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420chan is Getting Overhauled - Changelog/Bug Report/Request Thread (Updated July 26)

Worst battles in human history

- Fri, 12 Feb 2016 07:46:23 EST CwlDQeu1 No.56482
File: 1455281183872.jpg -(127399B / 124.41KB, 800x614) Thumbnail displayed, click image for full size. Worst battles in human history
I'm in a pretty soul crushing mood today and I've been thinking about the battle of Passchendaele. All factors considered is there a worse battlefield in human history? Will the world ever see such horrors, like those witnessed by the men in the general vicinity of Ypres during the war? 24 hour shelling, machinegun lines, snipers, chemical attacks and corpses everywhere? By comparison the highly mobile combat led in WW2 seems like a dream to me. Am I missing something?
Caroline Guttingstadge - Fri, 12 Feb 2016 08:47:53 EST FqRGTRMQ No.56483 Reply
I dunno man, finding the worst battles in history is pretty tricky because things are relative.

I remember reading somewhere that relatively speaking, the English invasion of France during the 100-year war makes D-Day look like a comfy day on the beach.
Shit Cloddleford - Fri, 12 Feb 2016 14:24:03 EST 6PhWCkVP No.56485 Reply
This is true, to an extent. It's true because some war in China might claim millions of lives and society in general would barely bat an eye. Meanwhile, a defeat of the US army at the hands of an Indian confederation that occurred near here was the greatest proportional loss by the US army in American history. around 1000 people died
Lydia Bamblelat - Fri, 12 Feb 2016 17:52:45 EST CwlDQeu1 No.56487 Reply
To be honest I don't think death toll is the deciding factor, I was thinking more in terms of psychological horror the troops endured. Granted, deaths play a part in it, but other factors make the human psyche snap a lot quicker.

Are you referring to the battle of Agincourt? If so, then yes, I can see how that was a horrendous place to be in. Imagine you're a knight, well armed and armoured going against the French. Expecting your biggest issue to be the crossbowmen, but then things go awry. The majority of the knights are stuck in the glue-like mud that just sucks your feet in deeper and deeper, you struggle to break free, but fail only to fall flat on your face and can't move. You will either suffocate in the mud, or you will get stabbed probably in the eye socket like a helpless animal.
Hedda Pubbleneck - Fri, 12 Feb 2016 18:36:20 EST ZehXZOiW No.56488 Reply
Except it was the French who were fucked in that battle.
Whitey Dropperhall - Sat, 13 Feb 2016 06:29:03 EST Tqrn+O6W No.56490 Reply
One difference in Ancient city battles to a larger extent was the very real risk of having your wife raped and sold into slavery along with your children. I Imagine the grief of knowing that was possible if you lost was difficult to deal with.

When Rome wiped Carthage off the face of the Earth. Men were raking piles of bodies and debris from the roads to make way for the cavalry. Near the end the Romans had encircled a hill in Carthage called The Bursa that had many hundreds of Carthaginians on top. In their desperation the besieged built an enormous fire on the hill and threw their children into it before throwing themselves in.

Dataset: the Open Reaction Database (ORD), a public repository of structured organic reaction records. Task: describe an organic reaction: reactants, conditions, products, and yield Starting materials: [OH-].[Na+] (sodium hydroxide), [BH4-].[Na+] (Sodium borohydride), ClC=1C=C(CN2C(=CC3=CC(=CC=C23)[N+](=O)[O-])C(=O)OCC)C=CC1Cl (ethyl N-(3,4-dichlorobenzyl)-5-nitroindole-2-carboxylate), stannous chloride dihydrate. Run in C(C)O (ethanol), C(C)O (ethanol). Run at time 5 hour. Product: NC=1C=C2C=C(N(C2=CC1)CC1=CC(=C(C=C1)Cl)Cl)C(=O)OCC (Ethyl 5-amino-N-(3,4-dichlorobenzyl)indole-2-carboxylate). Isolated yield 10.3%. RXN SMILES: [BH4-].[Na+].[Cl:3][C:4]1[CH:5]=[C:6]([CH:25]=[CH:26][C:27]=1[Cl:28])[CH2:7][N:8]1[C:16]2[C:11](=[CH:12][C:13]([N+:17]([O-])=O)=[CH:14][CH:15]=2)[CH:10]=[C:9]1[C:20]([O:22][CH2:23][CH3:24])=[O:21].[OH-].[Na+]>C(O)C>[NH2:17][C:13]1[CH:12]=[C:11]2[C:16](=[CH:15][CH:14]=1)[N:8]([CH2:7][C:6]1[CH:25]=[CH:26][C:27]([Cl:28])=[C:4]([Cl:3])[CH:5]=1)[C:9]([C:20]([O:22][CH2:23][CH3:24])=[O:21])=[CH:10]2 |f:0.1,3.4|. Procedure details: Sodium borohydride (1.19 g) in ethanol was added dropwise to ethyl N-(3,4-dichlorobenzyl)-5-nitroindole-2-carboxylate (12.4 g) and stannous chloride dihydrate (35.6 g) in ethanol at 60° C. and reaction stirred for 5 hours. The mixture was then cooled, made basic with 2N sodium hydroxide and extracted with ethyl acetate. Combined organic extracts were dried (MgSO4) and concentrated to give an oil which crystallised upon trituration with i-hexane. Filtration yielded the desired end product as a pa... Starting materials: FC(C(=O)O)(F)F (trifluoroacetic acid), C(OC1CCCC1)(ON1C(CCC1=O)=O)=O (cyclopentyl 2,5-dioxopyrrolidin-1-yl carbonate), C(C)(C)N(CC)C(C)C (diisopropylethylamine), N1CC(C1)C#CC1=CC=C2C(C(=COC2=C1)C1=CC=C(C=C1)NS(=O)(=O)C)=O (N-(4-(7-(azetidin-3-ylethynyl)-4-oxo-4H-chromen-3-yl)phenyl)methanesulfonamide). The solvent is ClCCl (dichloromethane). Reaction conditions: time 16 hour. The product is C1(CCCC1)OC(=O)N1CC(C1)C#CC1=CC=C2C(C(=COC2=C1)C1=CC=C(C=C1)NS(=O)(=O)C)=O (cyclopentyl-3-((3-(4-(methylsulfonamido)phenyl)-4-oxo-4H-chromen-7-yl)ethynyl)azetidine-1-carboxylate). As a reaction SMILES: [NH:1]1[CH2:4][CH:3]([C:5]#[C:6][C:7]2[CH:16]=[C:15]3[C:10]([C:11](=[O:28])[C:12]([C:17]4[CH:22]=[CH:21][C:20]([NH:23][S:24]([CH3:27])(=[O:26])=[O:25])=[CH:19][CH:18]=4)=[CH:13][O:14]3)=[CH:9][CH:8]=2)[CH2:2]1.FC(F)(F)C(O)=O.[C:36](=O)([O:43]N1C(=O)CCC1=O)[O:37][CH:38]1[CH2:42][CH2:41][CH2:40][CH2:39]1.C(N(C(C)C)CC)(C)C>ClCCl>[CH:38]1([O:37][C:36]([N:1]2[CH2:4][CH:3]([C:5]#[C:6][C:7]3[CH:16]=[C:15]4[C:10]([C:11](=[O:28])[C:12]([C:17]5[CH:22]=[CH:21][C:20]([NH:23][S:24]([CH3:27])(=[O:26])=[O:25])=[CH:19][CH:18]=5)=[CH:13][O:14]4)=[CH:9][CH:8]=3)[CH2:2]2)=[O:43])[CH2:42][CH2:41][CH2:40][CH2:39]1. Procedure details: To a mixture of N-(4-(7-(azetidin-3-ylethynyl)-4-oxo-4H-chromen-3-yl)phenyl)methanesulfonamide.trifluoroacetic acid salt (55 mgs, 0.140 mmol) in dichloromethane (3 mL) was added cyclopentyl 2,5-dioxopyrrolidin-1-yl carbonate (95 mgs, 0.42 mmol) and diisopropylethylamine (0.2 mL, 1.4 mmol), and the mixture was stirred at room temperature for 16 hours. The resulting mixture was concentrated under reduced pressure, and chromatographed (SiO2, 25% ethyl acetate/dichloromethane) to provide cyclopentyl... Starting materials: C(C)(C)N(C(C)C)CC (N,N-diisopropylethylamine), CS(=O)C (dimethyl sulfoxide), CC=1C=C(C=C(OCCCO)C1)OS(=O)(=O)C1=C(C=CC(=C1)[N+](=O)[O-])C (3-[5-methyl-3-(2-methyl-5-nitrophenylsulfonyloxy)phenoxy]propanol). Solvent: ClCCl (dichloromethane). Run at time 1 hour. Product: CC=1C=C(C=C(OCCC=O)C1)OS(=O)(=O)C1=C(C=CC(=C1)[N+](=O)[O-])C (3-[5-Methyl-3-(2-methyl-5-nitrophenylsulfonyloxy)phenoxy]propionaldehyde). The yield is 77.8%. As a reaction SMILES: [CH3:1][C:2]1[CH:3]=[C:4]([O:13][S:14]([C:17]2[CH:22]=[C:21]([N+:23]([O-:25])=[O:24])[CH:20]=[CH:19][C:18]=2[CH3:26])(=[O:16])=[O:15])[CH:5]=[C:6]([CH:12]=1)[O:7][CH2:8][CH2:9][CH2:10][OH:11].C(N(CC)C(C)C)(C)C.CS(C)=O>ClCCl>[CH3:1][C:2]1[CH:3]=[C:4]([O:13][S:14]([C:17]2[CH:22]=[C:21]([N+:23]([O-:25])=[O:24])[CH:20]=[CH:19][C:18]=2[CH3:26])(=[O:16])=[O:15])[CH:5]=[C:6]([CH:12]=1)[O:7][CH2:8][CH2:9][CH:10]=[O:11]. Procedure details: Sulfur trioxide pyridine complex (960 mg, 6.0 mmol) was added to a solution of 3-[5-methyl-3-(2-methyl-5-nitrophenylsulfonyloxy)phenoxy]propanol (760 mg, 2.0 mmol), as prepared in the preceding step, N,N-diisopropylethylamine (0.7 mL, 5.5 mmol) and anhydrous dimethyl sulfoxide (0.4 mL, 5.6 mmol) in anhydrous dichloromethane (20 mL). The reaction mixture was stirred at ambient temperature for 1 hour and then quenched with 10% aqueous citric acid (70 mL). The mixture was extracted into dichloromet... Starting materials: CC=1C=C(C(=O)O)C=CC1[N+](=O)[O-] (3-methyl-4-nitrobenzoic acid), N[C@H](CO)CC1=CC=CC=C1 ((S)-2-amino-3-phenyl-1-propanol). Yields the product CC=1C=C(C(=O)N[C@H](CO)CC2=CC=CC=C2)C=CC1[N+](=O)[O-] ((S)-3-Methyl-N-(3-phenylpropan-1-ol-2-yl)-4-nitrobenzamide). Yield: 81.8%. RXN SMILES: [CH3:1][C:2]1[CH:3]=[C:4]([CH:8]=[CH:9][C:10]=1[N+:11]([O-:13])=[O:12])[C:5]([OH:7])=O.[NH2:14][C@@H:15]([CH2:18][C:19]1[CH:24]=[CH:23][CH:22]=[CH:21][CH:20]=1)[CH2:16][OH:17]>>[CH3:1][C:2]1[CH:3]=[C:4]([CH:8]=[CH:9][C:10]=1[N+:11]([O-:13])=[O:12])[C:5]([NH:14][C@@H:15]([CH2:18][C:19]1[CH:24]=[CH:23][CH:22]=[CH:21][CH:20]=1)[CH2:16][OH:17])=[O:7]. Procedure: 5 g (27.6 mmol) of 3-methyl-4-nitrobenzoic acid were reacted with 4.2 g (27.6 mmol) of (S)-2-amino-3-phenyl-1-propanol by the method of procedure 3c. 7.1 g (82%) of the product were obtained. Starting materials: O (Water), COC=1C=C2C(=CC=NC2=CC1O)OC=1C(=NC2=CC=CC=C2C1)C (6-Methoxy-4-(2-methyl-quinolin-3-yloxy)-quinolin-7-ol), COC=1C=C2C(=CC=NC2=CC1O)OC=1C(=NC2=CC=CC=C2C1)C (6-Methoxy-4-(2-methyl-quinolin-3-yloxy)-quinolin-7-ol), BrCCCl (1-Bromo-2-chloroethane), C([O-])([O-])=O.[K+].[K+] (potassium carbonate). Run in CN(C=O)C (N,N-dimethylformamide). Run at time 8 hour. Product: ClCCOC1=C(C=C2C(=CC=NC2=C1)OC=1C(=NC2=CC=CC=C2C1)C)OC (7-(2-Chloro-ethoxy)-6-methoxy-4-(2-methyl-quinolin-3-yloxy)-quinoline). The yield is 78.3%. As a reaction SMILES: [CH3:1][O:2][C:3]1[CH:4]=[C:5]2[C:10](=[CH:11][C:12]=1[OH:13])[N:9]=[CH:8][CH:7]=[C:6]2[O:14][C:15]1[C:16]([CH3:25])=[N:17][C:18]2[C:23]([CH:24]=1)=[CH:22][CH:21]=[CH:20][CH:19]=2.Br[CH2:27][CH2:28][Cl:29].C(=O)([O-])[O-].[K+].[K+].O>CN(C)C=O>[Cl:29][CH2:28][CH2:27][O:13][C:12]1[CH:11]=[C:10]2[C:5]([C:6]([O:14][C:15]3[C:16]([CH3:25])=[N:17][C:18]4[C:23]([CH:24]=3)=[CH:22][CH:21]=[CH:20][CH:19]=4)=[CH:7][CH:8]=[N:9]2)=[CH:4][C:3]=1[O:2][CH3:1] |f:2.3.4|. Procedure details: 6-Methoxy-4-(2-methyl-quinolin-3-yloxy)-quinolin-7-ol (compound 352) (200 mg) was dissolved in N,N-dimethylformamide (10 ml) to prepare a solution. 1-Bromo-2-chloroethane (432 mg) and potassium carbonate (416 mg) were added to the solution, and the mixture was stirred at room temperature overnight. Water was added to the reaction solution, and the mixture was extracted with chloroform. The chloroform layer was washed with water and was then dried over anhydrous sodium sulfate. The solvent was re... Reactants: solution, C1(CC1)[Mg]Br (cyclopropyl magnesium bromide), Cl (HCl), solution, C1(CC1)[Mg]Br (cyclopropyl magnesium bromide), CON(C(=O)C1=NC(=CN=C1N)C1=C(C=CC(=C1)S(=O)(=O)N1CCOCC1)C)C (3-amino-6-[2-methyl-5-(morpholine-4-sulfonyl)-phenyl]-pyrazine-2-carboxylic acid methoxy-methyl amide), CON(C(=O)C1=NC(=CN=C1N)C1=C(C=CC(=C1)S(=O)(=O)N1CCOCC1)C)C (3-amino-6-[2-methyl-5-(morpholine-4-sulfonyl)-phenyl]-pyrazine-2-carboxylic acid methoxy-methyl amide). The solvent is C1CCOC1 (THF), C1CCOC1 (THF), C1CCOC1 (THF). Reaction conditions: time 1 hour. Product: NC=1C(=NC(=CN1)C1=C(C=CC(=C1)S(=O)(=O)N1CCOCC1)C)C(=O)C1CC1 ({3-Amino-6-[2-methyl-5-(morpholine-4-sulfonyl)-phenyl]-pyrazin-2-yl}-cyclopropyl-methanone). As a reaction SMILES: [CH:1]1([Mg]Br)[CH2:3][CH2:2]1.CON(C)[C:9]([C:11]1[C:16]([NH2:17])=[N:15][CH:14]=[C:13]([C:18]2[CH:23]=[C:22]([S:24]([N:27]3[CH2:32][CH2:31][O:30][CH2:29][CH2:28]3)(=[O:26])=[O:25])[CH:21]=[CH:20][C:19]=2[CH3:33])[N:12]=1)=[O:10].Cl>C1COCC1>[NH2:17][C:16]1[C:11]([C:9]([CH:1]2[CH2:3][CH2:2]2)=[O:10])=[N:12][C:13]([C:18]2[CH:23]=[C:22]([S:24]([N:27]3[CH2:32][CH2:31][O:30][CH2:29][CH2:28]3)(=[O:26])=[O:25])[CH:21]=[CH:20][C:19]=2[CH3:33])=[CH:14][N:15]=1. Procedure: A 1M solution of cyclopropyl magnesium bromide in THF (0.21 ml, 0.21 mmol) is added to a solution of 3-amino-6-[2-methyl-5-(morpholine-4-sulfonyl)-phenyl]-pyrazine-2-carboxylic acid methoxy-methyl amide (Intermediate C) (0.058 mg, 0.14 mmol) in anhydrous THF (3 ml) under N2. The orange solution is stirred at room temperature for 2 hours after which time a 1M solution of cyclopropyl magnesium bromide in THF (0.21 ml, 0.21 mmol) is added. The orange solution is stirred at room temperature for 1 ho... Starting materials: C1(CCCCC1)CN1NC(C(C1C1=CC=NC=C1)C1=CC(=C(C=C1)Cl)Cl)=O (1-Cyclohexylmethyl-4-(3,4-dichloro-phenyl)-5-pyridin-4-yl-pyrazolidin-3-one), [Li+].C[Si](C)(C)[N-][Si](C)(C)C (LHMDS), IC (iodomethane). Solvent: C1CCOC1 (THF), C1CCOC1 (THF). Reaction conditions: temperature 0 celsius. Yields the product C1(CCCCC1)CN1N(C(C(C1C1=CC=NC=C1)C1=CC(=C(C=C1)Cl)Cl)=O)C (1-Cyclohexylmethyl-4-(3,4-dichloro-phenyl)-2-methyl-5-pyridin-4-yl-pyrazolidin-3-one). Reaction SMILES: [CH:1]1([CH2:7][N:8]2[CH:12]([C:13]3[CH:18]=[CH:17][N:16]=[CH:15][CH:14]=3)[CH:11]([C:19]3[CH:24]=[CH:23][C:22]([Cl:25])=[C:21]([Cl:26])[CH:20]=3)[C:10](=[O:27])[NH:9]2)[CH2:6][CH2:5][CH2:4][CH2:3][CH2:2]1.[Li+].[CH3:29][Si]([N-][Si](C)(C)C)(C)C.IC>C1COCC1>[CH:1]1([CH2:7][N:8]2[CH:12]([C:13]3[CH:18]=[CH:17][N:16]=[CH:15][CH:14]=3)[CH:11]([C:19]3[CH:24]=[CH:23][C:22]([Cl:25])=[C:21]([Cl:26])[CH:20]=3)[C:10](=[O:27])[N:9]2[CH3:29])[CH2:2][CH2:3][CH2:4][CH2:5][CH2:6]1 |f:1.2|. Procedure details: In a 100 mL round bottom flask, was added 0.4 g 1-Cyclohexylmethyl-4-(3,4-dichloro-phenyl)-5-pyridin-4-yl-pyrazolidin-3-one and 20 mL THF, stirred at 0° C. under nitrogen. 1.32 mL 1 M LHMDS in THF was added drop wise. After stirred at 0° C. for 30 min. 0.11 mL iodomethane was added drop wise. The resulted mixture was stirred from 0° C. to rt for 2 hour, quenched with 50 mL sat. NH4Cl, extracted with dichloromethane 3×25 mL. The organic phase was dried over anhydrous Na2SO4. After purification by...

Shit Gogglelock - Sat, 13 Feb 2016 07:01:29 EST FqRGTRMQ No.56492 Reply
One of the biggest naval and military defeats the English ever had, was when the Dutch sailed up to the Thames, burned down the English fleet stationed near London, raided a town and destroyed various fortresses near the coast and the Thames and stole the English flagship Royal Charles and another vessel and towed them back to the Dutch Republic. They cut those two ships up for firewood (and to insult the English), and the stern of the Royal Charles is still in the Rijksmuseum in Amsterdam. Whenever English royalty visits the Rijksmuseum, the staff puts the stern in storage, it's not really the finest symbol of English-Dutch relationships.
Shit Gogglelock - Sat, 13 Feb 2016 07:02:58 EST FqRGTRMQ No.56493 Reply
Now I think about what I just wrote... imagine what it would have been like for English civilians that lived near those fortresses.

It would have been some fucking 9/11 shit. You're just living your life, and suddenly Dutch soldiers show up, start bombing fortresses, burn down ships and raid your village.
Thomas Fellernog - Sat, 13 Feb 2016 11:03:45 EST 6PhWCkVP No.56496 Reply
What is it with people (ancient and modern) killing themselves instead of dying in battle? I could understand the women and children being put out of their misery, but able-bodied men? Mediterranean people are such cowards, Ragnarok for life.
Fanny Pezzlepark - Sun, 14 Feb 2016 17:39:46 EST aQVjg6fK No.56500 Reply
How about when Germany invaded Russia during WWII? The Germans were being forced to exterminate the Jews as they went. And the Russians were not allowed to retreat no matter what. Remember these were normal people like you and me. If you retreated you were immediately executed gunshot and your wife/family would soon after disappear. Hell, if you and your friend were in the trenches and you were ordered to move forward even though you were pinned down by machine gun fire you would have to go. If your friend refused or deserted you had to shoot him, or else it was law that you could be shot yourself if you didn't try to stop him
Phyllis Pebberhotch - Mon, 15 Feb 2016 04:14:07 EST 26AxHt5F No.56505 Reply
>the Russians were not allowed to retreat no matter what.

This is a gross exaggeration man. There was penal battalions, comprised of prisoners/convicts, who were often indeed shot if they retreated. But overall for your common solider it was not protocol to shoot them if they retreated. You sound like a 16 year old who just saw Enemy at the Gates for the first time. Do you also think that half of the entire Russian army had to go into combat without guns?
Alice Davingwotch - Mon, 15 Feb 2016 07:53:20 EST zrHwahau No.56506 Reply